By Ann Roosevelt

For the first time, a solid-state laser (SSL) has reached weapons grade power of interest to the Army as a Northrop Grumman [NOC] laser produced more than 100 kilowatts (kW) in a lab.

“It’s a culminating achievement for the solid state laser program,” Dan Wildt, vice president of Directed Energy Systems for Northrop Grumman’s Aerospace Systems sector, said in a teleconference yesterday.

“We’re doing our part to make gunpowder a 20th century technology,” he said.

A Joint SSL Science & Technology effort executed by the Army Space and Missile Defense Command/Army Forces Strategic Command, the Northrop Grumman laser is one of two lasers being developed in cooperation with the High Energy Laser Joint Technology Office and other services.

The second device, under development by Textron [TXT], also is expected to achieve 100 kW performance this year.

As a weapon, a 100kW laser can rapidly heat a target causing catastrophic effects such as exploding a warhead or airframe failure.

Northrop Grumman uses a scaled building block approach for the compact, electric laser weapons.

Wildt said with scaled building blocks, the SSL is designed to be a plug and play unit–if you imagine a file cabinet play unit, this [the building block] is a drawer in a file cabinet…If you understand a mission, you develop the right cabinet and put in the right number of units.”

The record SSL 100kW first came as the company completed the final demonstration milestone of the Joint High Power Solid State Laser (JHPSSL) program Phase 3.

The achievements included a turn-on time of less than one second and continuous operating time of five minutes, with very good efficiency and beam quality.

Last year, Northrop Grumman reported reaching a JHPSSL Phase 3 power level of 15.3kW in March and a power level of 30kW in September.

“Our modular JHPSSL design makes it straightforward to scale laser weapon systems to mission-required power levels for a variety of uses, to include force protection and precision strike missions for air-, sea- and land based platforms,” Wildt said in a statement.

“This achievement is particularly important because the 100kW threshold has been viewed traditionally as a proof of principle for weapons grade’ power levels for high-energy lasers. In fact, many militarily useful effects can be achieved by laser weapons of 25kW or 50 kW, provided this energy is transmitted with good beam quality, as our system does. With this milestone, we have far exceeded those needs.”

Wildt said, “Power scaling will be one of the game-changing features of high-energy lasers because it allows graduated responses by U.S. military services appropriate for whatever level of threat they may face. Threats vary, and so should the response.”

Jay Marmo, Northrop Grumman’s JHPSSL program manager, said the company’s scalable, building block approach also readily enables more challenging missions that require well above 100 kW of good beam quality laser power.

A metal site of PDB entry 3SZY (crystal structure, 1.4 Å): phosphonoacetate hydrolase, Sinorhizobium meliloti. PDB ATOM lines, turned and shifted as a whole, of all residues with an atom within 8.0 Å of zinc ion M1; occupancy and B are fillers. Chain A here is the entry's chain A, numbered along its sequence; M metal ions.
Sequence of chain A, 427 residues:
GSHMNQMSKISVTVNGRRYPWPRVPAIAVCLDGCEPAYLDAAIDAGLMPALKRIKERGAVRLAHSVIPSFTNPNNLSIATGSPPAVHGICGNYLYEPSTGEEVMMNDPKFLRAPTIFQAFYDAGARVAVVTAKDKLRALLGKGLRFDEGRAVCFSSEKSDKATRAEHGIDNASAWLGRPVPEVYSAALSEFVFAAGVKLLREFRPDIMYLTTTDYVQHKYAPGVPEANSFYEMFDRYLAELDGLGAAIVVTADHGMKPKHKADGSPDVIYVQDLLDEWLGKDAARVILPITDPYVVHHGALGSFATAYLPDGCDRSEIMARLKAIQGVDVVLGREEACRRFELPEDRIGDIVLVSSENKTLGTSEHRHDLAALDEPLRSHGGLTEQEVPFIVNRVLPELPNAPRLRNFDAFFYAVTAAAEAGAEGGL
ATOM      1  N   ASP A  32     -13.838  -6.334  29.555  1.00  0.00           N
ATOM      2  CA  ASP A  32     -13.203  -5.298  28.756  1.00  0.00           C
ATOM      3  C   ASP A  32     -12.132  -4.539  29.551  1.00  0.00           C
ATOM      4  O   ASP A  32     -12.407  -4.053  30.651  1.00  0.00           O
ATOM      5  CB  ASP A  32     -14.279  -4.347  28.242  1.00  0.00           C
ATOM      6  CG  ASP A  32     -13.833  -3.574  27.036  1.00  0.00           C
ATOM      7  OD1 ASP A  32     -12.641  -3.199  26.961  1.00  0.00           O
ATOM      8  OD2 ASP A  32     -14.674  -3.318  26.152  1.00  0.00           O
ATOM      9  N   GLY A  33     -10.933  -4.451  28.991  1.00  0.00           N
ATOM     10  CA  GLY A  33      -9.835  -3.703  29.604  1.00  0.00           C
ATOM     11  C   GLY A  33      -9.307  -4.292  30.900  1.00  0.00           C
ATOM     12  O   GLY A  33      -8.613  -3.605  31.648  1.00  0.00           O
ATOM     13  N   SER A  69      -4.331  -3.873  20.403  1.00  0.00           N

“Getting to 100 kW with replicated building blocks proves we can scale to these higher power levels if required for a given mission. This watershed development, coupled with our FIRESTRIKE(tm) laser ruggedization work, unequivocally demonstrates that Northrop Grumman is ready to bring high-power, solid state lasers to the defense of our deployed forces.”

Using its own funds, Northrop Grumman built the FIRESTRIKE, looking at some of the issues that must be addressed to reach a SSL laser weapon.

For building blocks, the company utilizes “laser amplifier chains,” each producing approximately 15kW of power in a high-quality beam. Seven laser chains were combined to produce a single beam of 105.5 kW. The seven-chain JHPSSL laser demonstrator ran for more than five minutes, achieved electro-optical efficiency of 19.3 percent, reaching full power in less than 0.6 seconds, all with beam quality of better than 3.0.

The laser already has been operated at above 100kW for a total duration of more than 85 minutes. A government team reviewed results of the demonstration during a System Test Data Review held Feb. 10 at Northrop Grumman’s Directed Energy Production Facility in Redondo Beach, Calif.

“It is notable that we were able to meet the power demonstration goal with only seven laser chains, rather than the full eight chains we can accommodate. This shows the robustness of our industry-unique approach and the ability of our lasers to deliver predicted performance,” Marmo said. “Adding the eighth chain will increase laser power to 120kW.”

The company received a 36-month, $56 million contract for JHPSSL Phase 3 in December 2005, when the Army decided to focus on all-electric SSLs as a lower-cost high-energy laser.

Over the past six years, Northrop Grumman received a total of slightly over $98 million for all three phases of work.

The JHPSSL program is funded by the Office of the Assistant Secretary of the Army for Acquisition, Logistics, and Technology; Office of the Secretary of Defense-High Energy Laser Joint Technology Office, Albuquerque, N.M.; Air Force Research Laboratory, Kirtland AFB, N.M.; and the Office of Naval Research, Arlington, Va.

Responsibility for program execution is assigned to the Army Space and Missile Defense Command/Army Forces Strategic Command in Huntsville, Ala.